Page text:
John quickly rolled over and jabbed his fingers down on the snooze button, shutting off the loud, irritating buzz of the alarm clock.
"God," he thought, his heart pounding like a jack hammer, "I'm going to replace that damn clock," but he knew he wouldn't. Experience had taught him that if the alarm didn't scare him awake, he would just sleep right through it -- no soft beeps or music for him.
Toby examined the object in front of her with the intensity and curiosity only an 8-week old kitten can bring to bear. Tapping lightly with a paw elicited only a slight metallic "chink." After a moment's consideration, Toby tried to pick up the collection of keys with his mouth. They were too heavy. Toby stared at them a little more, then seized the key ring and began backing up, dragging them with her.
It wasn't until her back legs went over the edge of the counter that Toby realized her mistake.
He looked over his shoulder at Susan. Still asleep, curled up with her back to him. For a moment he thought about rolling back over, snuggling up to her and going back to sleep. Instead, he cautiously slid out of bed and carefully laid the covers back down to prevent a cold draft from disturbing Susan. She hated getting up early almost as much as he did. Fortunately for her, her first class today, Cold Fusion Physics, wasn't until eleven. Unfortunately for him, he had to be at the job site by 7:15 AM.
And luck, for once, was with him. None of those damn feline abortions Susan called pets were in the room!
Normally all three clustered around Susan; sleeping like the little angels they weren't. Usually the alarm would wake at least one. Whichever cat woke up first would begin marching from one end of the bed to other, demanding, in that irritatingly high-pitch noise called meowing, for breakfast.
Susan thought it cute. He, on the other hand, had to exercise great personal restraint to resist pitching the cat through a wall when it stomped over his forehead while he was trying to sleep. Or doing worse when one of the cats decided to use his stomach as a landing pad as it bounded across the bed.
Moving as quietly as possible in the dark 6 A.M. twilight winter morning, he moved into the bedroom's walk-in closet. He closed the door and turned on the light to dress. They had wanted a two-bedroom apartment, but had decided that this one-bedroom apartment so close to campus was a better idea.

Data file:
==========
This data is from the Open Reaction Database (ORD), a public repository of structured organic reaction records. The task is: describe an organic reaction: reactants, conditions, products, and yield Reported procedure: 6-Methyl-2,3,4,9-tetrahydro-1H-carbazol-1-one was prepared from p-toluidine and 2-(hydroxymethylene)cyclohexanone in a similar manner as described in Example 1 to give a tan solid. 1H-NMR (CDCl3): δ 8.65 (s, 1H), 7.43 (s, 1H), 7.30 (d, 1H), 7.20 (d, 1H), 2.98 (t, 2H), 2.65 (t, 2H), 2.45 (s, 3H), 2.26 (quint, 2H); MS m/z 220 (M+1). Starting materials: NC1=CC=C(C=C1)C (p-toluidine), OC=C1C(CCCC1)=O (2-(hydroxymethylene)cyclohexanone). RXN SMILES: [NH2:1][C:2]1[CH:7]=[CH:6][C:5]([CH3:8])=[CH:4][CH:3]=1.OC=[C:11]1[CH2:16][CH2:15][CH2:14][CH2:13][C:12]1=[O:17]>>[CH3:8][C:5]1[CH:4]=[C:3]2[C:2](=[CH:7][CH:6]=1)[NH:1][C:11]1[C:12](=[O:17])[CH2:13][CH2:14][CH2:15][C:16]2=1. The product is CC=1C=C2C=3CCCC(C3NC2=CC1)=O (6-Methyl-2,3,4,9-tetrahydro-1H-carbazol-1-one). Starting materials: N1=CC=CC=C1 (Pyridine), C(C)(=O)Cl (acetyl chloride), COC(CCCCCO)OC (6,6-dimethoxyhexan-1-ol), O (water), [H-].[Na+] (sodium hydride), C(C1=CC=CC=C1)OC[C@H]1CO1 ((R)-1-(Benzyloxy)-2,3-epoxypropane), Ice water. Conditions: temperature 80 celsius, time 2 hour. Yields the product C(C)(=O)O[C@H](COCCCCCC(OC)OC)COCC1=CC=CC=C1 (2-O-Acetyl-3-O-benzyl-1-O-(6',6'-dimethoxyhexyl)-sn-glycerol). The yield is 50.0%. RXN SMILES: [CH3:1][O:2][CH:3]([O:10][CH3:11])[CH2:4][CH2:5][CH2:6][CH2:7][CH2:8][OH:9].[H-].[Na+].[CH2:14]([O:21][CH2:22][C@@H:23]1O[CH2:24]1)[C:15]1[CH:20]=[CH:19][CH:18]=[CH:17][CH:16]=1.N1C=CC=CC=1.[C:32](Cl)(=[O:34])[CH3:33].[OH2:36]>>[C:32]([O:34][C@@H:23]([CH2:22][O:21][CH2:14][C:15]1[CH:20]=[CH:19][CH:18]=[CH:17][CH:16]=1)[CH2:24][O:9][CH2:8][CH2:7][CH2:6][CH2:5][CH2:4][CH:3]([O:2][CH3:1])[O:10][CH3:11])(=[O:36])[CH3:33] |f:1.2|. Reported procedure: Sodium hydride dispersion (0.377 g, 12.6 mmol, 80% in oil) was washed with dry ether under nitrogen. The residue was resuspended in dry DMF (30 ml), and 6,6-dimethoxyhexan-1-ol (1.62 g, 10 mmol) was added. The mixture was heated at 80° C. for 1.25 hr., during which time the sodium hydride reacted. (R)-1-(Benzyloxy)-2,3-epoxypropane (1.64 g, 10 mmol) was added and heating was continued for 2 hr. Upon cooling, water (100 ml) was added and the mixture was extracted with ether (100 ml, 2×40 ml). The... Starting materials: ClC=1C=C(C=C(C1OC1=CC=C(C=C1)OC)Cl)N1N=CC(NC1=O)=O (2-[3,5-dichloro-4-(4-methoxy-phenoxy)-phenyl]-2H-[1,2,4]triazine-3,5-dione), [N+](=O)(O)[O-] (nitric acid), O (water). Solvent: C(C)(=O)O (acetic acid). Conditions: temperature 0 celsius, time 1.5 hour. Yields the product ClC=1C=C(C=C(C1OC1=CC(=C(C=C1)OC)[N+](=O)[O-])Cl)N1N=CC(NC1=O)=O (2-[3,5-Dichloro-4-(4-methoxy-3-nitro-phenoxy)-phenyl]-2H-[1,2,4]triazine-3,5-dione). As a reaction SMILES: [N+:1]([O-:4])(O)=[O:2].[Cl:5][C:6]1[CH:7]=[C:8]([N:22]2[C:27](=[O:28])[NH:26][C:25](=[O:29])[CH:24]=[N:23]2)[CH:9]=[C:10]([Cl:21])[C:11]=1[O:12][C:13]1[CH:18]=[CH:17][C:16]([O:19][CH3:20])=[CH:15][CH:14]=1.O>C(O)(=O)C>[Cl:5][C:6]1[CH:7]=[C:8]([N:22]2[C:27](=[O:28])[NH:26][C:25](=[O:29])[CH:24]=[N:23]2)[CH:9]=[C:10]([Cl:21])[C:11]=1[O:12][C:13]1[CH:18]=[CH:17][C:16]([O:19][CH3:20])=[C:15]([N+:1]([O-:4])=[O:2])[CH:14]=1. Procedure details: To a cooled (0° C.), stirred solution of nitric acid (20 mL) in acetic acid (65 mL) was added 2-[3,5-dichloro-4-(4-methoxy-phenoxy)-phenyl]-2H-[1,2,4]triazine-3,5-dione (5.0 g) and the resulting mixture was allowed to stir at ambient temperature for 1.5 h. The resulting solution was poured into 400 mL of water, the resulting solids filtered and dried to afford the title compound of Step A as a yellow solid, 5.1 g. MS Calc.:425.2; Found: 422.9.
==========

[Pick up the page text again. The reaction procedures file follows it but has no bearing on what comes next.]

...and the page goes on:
The apartment was roughly squarish in shape. A quarter of the back was the bedroom, twenty feet wide by fifteen feet deep. The other quarter was split equally between the bathroom and the closet. Directly in front of the bedroom was the livingroom. Beside it was the eat-in kitchen. Separating it from the front door of the apartment was a breakfast bar. Its only real perk, and the deciding factor, had been the huge closet, almost a second room in itself. It allowed him to dress without waking Susan, no matter how early he had to get up. It also kept the cats from clawing up his clothes. Never her clothes, just his.
Although her landing was ungraceful, the keys did land beside her instead of on top of her. Toby shook her head, staggered a little bit, then resumed dragging the keys.
She almost gave up halfway across the rug. It just wasn't easy dragging those keys. They were heavy, awkward, and hurt her mouth, but she persevered.
Simka, Susan's fat, 15-year old Persian Blue, watched from underneath the chair beside the front door.
Turning out the light John paused briefly to get used to the dark before opening the door and stepping into the bedroom. There was just enough light creeping around the drapes for him to slip through the room to the door without bumping into the furniture.
Closing the bedroom door firmly behind him, John headed for the kitchen.
His luck was still holding, no sign of the cats anywhere! There wasn't even a sign that any of the disgusting creatures had been on the counter. (His rule: no cats on counters or tables.)
They seemed to delight in sitting by the sink until he was almost in sight, then jumping down. His first knowledge of them was the THUMP as one of them hit the floor. Unfortunately, unless he actually SAW one of them on the counter, he couldn't punish them (HER rule). And they never, ever did it when Susan was around.
He slipped a new filter in the coffee maker and put in the grounds. He poured a cup of water in the opening on top, flipped the ON switch, and headed for the bathroom to shave.
Toby was underneath the middle of the couch when John entered the kitchen. At John's appearance, Toby froze. Simka, still under the chair and unseen by John, opened his mouth in a silent hiss. Bunny, the 6 year-old black-as-night mixed breed, now on top of the refrigerator, followed Toby's example and remained unmoving until John left the kitchen.
As John left the bathroom, he heard a thud come from the kitchen. As he expected, a cat came flashing out of the kitchen as he entered. He struck out with his foot, but Bunny, expecting the move, easily dodged it as he headed for the brick-and-pineboard bookcase on the wall between the kitchen and the front door.
John hated cats. They were sneaky, aloof, and wouldn't come when called. They were untrustworthy. And every cat he had ever met had tried to claw him when he went to pet it. And their litter boxes! God, how he hated that smell. Dogs, now there was a real pet!
So now, when a cat cut in front of his car or truck, he aimed for it. When walking, if a cat cut across his step, he couldn't resist swinging his foot a little bit faster, trying to catch the animal in the stomach and boot it across the sidewalk, road, room, whatever.
Naturally, living with two -- no, now it was three -- of these fiendish felines led to a state of continual war. They had learned the hard way to stay out of his reach, off his things, and to watch out for thrown items; or at least during those times when Susan wasn't around. She objected to his using them for target practice.